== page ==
Several important trends that have been going on for a while and have been significantly accelerated by some recent events, including the pandemic, will define the future of banking. To that end, the increased use of mobile banking and electronic wallets and the associated shift away from cash will continue, especially in developing nations with a growing middle class that is likely to outpace the conventional model of the growing middle class leading to an increase in consumers using traditional branch-based banking products before eventually transitioning at a later stage to more mobile-based or e-money banking solutions.

Consumers are increasingly choosing more practical and affordable digital banking options over traditional branches, which has fueled the growth in popularity and market share of companies like Revolut, Wise, and N26 in recent years. Yet the majority of these businesses continue to operate at a loss and require ongoing outside support.

Future predictions indicate that “Neobanks” will gain market share as they serve a customer base that is more diverse and price-conscious. The widespread application of artificial intelligence (AI) and machine learning (ML) for fraud detection as well as user identity and funding source verification is a new trend in this industry. Many financial institutions’ Know Your Customer (KYC) and Anti-Money-Laundering (AML) processes and capacities are effectively becoming digitalized as a result.

Crypto assets

How can crypto assets fit into this future given these developments in the existing centralized financial sector? By providing novel and more effective models, without the requirement for a centralized middleman for the verification or validation of transactions, Blockchain and Distributed Ledger Technology (DLT) fundamentally aim to rewire how our financial systems and processes operate. Despite the years of anticipation and excitement surrounding the technology, there are undoubtedly advantages and disadvantages to this decentralized future vision. Due to the lower transaction throughput afforded by current centralized systems, fully decentralized blockchains like Bitcoin are currently not practical to utilize at scale. This is one of the key barriers to the widespread adoption of crypto assets as a means of payment.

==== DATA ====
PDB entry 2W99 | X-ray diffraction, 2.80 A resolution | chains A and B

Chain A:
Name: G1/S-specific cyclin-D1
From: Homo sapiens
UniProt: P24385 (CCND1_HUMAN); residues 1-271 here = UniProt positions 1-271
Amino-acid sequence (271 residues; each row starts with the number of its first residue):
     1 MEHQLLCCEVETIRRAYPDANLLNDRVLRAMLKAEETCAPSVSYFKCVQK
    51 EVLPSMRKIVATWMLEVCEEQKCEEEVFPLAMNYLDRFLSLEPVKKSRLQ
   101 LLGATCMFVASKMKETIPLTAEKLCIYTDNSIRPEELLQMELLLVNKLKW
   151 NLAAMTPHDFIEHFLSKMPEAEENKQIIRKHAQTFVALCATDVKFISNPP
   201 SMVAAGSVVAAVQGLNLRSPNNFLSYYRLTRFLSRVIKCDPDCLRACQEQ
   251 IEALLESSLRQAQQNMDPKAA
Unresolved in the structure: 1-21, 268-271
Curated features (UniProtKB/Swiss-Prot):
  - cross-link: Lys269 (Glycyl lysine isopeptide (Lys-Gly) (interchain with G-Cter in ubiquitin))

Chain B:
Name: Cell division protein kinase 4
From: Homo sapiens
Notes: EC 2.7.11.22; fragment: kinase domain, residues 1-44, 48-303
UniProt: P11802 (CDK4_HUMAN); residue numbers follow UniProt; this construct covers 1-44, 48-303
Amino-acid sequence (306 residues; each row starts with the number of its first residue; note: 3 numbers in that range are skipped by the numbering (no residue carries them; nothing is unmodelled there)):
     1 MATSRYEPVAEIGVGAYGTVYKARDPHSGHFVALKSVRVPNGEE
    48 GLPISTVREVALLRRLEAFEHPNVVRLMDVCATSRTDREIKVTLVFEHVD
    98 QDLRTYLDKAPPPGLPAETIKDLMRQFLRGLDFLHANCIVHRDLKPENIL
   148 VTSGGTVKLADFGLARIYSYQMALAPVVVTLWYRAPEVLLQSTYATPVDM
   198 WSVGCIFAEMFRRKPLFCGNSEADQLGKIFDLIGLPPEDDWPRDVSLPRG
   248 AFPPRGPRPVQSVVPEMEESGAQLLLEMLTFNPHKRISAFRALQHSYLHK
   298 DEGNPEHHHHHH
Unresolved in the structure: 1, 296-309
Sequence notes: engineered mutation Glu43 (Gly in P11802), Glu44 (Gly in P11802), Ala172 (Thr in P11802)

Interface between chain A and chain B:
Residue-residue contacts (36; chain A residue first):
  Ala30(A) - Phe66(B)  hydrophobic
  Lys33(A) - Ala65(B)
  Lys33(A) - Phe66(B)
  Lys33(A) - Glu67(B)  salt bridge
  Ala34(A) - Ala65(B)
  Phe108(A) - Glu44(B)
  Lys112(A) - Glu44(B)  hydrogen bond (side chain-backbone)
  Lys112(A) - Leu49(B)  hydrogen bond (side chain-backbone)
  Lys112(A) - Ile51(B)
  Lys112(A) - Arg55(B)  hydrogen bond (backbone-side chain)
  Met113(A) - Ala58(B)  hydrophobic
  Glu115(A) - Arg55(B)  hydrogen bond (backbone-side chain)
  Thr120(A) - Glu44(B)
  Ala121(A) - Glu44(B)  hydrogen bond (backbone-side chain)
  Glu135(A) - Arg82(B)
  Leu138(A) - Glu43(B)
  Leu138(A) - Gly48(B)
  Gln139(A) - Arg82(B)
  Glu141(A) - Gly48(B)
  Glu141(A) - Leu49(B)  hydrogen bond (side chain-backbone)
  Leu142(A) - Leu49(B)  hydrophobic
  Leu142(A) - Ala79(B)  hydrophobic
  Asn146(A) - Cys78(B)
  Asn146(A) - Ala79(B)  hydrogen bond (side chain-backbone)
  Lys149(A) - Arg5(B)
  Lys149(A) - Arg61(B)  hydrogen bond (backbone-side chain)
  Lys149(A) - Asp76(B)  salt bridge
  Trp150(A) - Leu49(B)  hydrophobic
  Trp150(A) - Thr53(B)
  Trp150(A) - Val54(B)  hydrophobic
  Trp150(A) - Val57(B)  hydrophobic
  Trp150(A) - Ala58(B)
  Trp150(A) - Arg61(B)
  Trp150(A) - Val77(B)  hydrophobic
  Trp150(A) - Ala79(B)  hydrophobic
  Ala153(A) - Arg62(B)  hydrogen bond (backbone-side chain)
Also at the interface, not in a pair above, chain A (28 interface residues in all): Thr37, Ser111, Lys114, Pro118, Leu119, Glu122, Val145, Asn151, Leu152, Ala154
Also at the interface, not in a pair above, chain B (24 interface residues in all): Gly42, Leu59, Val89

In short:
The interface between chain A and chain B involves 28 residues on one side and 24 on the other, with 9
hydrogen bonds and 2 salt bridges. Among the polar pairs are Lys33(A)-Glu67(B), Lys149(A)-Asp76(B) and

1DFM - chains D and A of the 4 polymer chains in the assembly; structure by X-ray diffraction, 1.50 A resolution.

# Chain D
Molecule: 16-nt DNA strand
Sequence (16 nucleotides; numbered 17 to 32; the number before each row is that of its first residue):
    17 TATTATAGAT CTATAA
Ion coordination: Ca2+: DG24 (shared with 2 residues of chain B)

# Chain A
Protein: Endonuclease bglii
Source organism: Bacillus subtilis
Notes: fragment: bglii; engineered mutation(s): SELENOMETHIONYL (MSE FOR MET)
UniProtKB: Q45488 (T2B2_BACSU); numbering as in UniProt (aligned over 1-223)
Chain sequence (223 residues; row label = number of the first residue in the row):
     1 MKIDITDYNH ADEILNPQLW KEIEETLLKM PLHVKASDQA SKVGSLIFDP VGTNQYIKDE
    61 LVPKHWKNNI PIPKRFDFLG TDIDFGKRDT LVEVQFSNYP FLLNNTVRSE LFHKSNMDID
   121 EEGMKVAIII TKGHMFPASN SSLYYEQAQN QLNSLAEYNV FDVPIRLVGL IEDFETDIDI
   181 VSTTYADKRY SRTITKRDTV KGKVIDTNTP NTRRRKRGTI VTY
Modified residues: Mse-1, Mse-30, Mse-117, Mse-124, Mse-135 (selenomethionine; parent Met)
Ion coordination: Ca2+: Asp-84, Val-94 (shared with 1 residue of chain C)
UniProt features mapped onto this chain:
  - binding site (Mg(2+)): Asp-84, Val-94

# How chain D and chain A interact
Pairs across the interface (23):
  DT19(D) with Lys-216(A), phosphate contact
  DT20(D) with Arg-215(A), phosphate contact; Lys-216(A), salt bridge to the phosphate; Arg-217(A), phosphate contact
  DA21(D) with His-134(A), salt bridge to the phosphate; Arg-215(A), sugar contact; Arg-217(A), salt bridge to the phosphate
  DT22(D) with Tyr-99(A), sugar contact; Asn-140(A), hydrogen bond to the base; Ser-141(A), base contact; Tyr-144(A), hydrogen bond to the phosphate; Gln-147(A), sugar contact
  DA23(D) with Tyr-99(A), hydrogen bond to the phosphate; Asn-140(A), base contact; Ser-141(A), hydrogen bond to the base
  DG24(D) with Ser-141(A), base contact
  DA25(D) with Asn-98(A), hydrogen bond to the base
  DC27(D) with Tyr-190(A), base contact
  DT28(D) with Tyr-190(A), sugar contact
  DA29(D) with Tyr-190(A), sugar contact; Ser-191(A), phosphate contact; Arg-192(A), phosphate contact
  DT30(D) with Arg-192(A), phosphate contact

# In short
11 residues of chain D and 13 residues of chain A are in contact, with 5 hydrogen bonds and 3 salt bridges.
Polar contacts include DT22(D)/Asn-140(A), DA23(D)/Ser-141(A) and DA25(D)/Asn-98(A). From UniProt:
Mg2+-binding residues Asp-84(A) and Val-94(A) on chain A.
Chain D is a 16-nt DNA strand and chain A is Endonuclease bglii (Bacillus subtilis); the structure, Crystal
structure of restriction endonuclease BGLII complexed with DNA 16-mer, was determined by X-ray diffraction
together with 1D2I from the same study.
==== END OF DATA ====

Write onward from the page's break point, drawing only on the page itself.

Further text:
Recent developments have seen centralized systems attempt to incorporate DLT and blockchain components as potential fixes for the scalability issue that has long plagued truly decentralized blockchains. Central Bank Digital Currencies (CBDCs), which are currently being developed by numerous central banks worldwide, are a notable example of this on the payment side. These would have the benefits of DLT and blockchain while allowing governments to preserve some kind of control over their toolbox for issuing currency and maintaining stricter oversight of how these assets are used.

Disruptive potential

The disruptive potential of decentralized finance has recently attracted a lot of promise and curiosity (DeFi). Smart contracts, which were first presented by the Ethereum blockchain, have served as the underlying technology and trusted framework for the development and deployment of DeFi protocols. The disintermediation of procedures in the conventional banking industry is one of the main benefits of DeFi protocols. Decentralized exchanges, stablecoins, lending, insurance protocols, and other forms of this technology exist alongside the family of applications known collectively as DeFi, which aims to challenge established financial institutions.

With the recent algorithmic stablecoin shakedown, we saw a historically large amount of cryptocurrency wealth go in a matter of days, losing more than $40 billion in value. The fallout from this stablecoin collapse was felt widely across the asset class, and while the price of cryptocurrencies immediately corrected sharply, the DeFi ecosystem lost its reputation as a reliable technology that could compete effectively with centralized financial institutions. Since the start of the year, the Total Value Locked (TVL) in DeFi protocols, a crucial metric for evaluating the volume of activity and overall worth of DeFi protocols, has dropped precipitously. More than $230 billion in value was locked into all DeFi protocols at the beginning of the year, compared to less than $100 billion at the moment, more than half since then.

We regard recent events as a constructive recalibration of risk/return in this area, even though we think it will take some time for the wounds from the recent stablecoin shakedown to heal. We continue to believe that once peace returns, traders may return to the DeFi market in an effort to profit from reduced, more sustainable, yet nonetheless alluring rewards from DeFi operations.

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